Azinger: "Jack Nicklaus in the 60s. 9 top 3s in majors and 6 major wins! Was he behind the ball?"

Azinger: "Was Hogan behind the ball? Is his left knee moving backwards?"

Azinger: "The pics I posted today represent some of the games best ball strikers behind the ball at the top. They played with feel, not video science!"

One of Hank Haney's followers: "Hank who needs your signed book, I already got foley to sign my stack n tilt dvd!"

Haney: "Good one, u don't need a right leg either"

Azinger: "Can someone pls find a picture of a batter, pitcher, boxer, tennis player, lumber jack, etc, staying on front foot during their motion? Thx"

Peter Kostis: "Yea but batter struck out, pitcher walked the side, tennis player double faulted and boxer was knocked out."


Former pitcher John Smoltz is an excellent golfer -- as baseball players go. His handicap index is plus 1.5 (though he has not posted a score since April of 2010). Is he good enough to compete professionally?

The answer is no, which he will demonstrate next month, when he misses the cut in the Nationwide Tour's South Georgia Classic that he'll be playing on a sponsor's exemption.

Smoltz's appearance will boost the gate, of course, which is why he was accorded an invitation. But it's a novelty act that no longer is a novelty. Jerry Rice, whose handicap index has been as low as plus 1.1, has played two Nationwide Tour events on sponsors' exemptions. His scoring average in four rounds (two missed cuts): 83.25.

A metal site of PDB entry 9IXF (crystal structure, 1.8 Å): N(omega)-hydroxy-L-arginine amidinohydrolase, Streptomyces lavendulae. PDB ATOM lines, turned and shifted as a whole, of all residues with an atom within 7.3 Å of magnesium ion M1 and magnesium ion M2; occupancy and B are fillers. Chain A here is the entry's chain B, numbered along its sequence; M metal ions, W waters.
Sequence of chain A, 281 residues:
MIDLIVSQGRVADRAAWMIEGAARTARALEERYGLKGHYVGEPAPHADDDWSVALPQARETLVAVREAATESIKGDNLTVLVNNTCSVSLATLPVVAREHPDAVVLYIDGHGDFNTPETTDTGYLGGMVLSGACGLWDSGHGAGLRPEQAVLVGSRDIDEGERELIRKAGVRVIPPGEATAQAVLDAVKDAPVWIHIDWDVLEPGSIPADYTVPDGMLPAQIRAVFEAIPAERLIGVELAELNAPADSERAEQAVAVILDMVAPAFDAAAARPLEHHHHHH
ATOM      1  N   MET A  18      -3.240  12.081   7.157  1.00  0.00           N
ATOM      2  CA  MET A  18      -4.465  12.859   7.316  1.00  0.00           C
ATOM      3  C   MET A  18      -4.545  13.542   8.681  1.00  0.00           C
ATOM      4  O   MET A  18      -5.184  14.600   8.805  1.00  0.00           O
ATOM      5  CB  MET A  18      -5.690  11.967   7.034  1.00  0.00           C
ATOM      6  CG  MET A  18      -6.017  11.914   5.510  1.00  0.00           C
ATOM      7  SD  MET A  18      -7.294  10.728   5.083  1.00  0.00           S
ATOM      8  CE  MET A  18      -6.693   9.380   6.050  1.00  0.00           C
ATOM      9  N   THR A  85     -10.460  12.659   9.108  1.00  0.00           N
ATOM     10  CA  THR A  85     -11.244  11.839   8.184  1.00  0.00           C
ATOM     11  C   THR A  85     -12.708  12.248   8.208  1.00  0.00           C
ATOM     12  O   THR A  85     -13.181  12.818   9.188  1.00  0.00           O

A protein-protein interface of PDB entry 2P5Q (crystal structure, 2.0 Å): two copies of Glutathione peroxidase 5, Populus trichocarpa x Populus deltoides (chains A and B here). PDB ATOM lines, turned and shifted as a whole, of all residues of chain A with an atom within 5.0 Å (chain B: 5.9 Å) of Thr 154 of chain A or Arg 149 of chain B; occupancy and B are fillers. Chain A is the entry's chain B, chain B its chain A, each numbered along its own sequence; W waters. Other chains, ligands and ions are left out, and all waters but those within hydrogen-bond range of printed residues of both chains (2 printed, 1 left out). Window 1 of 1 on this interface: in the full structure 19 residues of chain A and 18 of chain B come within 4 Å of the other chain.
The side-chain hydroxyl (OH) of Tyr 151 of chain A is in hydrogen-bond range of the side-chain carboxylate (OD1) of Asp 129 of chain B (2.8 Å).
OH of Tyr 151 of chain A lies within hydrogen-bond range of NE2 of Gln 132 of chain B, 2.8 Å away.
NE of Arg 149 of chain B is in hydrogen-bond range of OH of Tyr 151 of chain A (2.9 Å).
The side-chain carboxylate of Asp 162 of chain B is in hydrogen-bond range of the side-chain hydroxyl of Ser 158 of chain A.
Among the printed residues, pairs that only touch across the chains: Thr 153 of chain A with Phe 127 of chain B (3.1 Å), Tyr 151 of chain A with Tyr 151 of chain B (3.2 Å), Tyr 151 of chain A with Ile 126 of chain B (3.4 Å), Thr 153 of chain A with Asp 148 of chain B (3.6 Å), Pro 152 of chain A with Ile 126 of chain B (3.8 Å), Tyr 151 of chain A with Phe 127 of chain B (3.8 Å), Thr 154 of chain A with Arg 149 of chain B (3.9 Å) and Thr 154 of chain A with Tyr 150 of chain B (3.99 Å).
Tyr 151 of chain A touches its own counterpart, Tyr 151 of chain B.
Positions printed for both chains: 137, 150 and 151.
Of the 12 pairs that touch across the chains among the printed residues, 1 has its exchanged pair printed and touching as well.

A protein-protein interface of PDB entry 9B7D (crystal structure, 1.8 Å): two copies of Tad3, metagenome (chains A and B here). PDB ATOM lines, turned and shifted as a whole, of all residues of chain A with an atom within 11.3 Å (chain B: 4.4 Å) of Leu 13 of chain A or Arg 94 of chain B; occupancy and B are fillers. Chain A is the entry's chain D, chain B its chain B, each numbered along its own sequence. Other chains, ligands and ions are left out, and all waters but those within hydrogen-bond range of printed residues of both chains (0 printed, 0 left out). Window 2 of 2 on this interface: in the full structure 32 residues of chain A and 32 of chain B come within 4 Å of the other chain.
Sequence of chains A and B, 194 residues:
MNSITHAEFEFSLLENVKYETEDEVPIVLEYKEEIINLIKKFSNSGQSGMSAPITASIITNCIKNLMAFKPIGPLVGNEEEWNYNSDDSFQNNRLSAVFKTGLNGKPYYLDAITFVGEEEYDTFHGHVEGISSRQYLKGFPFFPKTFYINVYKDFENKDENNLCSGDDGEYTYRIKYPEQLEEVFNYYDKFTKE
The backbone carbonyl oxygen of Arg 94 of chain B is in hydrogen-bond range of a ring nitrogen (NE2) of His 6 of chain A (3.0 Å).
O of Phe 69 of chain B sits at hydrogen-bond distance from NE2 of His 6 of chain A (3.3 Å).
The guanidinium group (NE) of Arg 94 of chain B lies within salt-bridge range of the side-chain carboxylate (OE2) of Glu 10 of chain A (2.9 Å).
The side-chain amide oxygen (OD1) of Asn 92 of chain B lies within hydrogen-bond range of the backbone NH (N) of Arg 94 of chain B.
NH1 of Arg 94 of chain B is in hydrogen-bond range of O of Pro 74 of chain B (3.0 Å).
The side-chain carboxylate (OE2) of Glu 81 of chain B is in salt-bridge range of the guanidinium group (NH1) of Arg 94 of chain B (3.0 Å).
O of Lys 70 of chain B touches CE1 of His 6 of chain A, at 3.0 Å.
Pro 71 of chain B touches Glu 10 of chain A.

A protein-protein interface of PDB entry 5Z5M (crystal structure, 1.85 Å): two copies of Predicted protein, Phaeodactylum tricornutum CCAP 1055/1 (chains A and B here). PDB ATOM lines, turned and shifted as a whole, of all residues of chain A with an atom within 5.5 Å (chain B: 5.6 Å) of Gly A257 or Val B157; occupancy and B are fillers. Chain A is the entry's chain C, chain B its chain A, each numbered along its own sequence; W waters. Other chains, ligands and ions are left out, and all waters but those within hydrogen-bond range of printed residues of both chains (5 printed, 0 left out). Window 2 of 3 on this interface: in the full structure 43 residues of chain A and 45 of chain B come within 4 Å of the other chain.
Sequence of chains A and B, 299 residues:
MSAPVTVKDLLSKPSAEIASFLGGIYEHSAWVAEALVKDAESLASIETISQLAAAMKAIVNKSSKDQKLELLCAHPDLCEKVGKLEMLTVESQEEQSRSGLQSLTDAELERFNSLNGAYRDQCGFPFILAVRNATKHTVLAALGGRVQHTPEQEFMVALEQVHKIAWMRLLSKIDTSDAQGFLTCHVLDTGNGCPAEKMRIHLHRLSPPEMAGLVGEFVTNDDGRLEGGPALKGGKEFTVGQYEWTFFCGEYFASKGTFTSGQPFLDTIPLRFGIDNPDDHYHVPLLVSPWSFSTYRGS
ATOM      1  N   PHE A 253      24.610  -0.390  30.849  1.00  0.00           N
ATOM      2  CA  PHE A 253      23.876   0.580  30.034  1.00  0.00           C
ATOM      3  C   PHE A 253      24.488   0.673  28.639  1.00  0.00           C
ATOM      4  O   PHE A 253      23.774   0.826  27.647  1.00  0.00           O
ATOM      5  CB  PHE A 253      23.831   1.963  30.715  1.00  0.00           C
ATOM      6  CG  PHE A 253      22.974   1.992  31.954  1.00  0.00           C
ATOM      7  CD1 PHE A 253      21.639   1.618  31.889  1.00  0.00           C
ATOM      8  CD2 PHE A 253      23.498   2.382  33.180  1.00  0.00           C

Rice, incidentally, announced last week that he is not through with his professional golf career, such as it is; he will play in the Nationwide Tour's Fresh Express Classic at TPC Stonebrae next month. Alas.


Indicative of how far Sergio Garcia has fallen, his tie for 16th at the Transitions in his first PGA Tour event of the year is regarded as a positive sign...Spencer Levin tied for 44th at the Transitions, his ninth consecutive start. No. 10 will come at the Arnold Palmer Invitational this week, and there's no reason to believe that he won't extend his streak to 11 at the Shell Houston Open the following week (he's played there in each of the last two years). Barring his earning a Masters invitation, his streak is likely to end there...Reigning U.S. Amateur champion Peter Uihlein made a cut for the first time in a professional tour event, finishing T-57 at the Transitions. Uihlein missed cuts in a Nationwide Tour event in 2010 and in the PGA Tour's Buick Championship in 2006.


PGA Tour: Arnold Palmer Invitational at Bay Hill Club & Lodge, Orlando, Fla. Defending champion Ernie Els. LPGA: Kia Classic at Industry Hills Golf Club at Pacific Palms, City of Industry, Calif. Defending champion Hee Kyung Seo.

Story lines

Tiger Woods and Phil Mickelson will attempt to find some form in advance of the Masters two weeks hence. It will be Woods' last tournament before the Masters, while Mickelson has indicated he will play the Shell Houston Open next week. Woods has won at Bay Hill six times, including the last two he played there. Mickelson has won there once.


Under "Schedule" at, it shows that Daly will next appear at the "3rd Annual Merchandise at the Windsor" in Augusta, starting April 5, Tuesday of Masters week. This means that he'll again be hawking Daly merchandise from his motor home, parked in the lot outside Windsor Jewelers on Washington Road.

Wouldn't it be interesting were ex-wife No. 4, Sherrie Daly, whose book, "Teed Off," goes on sale on April 5, to set up at an adjacent site for a book signing?